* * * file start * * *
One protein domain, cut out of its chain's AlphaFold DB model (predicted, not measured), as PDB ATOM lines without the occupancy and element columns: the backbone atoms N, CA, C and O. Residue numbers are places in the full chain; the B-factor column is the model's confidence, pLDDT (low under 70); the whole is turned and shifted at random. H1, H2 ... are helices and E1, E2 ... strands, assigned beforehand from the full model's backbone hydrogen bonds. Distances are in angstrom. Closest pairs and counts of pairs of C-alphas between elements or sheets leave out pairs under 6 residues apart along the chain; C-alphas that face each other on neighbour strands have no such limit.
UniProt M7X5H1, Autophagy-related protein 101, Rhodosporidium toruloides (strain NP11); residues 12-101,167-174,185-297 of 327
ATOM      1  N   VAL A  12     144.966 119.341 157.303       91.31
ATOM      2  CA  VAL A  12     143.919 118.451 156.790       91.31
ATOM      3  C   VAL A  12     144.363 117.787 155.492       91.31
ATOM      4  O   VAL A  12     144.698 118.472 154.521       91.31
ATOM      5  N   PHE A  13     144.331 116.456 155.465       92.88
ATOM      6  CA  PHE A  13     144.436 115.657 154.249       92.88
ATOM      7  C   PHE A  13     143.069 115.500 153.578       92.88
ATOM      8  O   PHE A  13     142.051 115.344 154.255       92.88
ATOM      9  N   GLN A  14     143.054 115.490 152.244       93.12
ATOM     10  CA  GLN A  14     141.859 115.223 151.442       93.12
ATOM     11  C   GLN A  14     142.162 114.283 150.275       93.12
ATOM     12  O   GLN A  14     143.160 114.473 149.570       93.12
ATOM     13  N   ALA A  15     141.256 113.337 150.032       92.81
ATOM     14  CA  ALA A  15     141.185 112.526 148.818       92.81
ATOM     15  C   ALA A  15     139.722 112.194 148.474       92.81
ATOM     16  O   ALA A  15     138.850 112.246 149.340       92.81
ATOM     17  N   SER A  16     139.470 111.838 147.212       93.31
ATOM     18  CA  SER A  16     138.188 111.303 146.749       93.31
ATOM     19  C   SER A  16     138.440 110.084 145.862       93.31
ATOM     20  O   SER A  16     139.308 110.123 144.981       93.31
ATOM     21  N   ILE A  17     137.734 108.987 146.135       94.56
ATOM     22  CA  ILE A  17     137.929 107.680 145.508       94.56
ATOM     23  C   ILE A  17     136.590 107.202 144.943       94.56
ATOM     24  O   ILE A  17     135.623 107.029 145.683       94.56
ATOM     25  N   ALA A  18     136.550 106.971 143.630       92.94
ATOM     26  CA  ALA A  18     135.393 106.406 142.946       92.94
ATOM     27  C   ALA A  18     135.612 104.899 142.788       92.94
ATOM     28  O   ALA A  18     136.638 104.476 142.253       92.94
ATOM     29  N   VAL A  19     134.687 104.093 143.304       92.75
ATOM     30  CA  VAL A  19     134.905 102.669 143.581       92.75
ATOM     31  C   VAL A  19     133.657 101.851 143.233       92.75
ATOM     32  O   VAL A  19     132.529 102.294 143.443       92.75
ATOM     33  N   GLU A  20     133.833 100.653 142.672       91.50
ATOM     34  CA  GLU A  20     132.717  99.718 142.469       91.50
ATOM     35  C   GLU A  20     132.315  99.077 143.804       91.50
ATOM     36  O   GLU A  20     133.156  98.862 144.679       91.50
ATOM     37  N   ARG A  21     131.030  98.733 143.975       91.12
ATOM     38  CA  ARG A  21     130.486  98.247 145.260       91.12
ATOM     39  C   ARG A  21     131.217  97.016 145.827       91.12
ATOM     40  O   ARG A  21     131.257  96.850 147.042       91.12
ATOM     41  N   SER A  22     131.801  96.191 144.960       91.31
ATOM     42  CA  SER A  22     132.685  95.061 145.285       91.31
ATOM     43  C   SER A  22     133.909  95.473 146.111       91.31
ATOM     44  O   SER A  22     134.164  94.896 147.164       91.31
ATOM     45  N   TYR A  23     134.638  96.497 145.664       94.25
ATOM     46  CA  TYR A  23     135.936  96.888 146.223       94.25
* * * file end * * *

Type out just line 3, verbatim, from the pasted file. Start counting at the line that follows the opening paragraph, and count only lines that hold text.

ATOM      2  CA  VAL A  12     143.919 118.451 156.790       91.31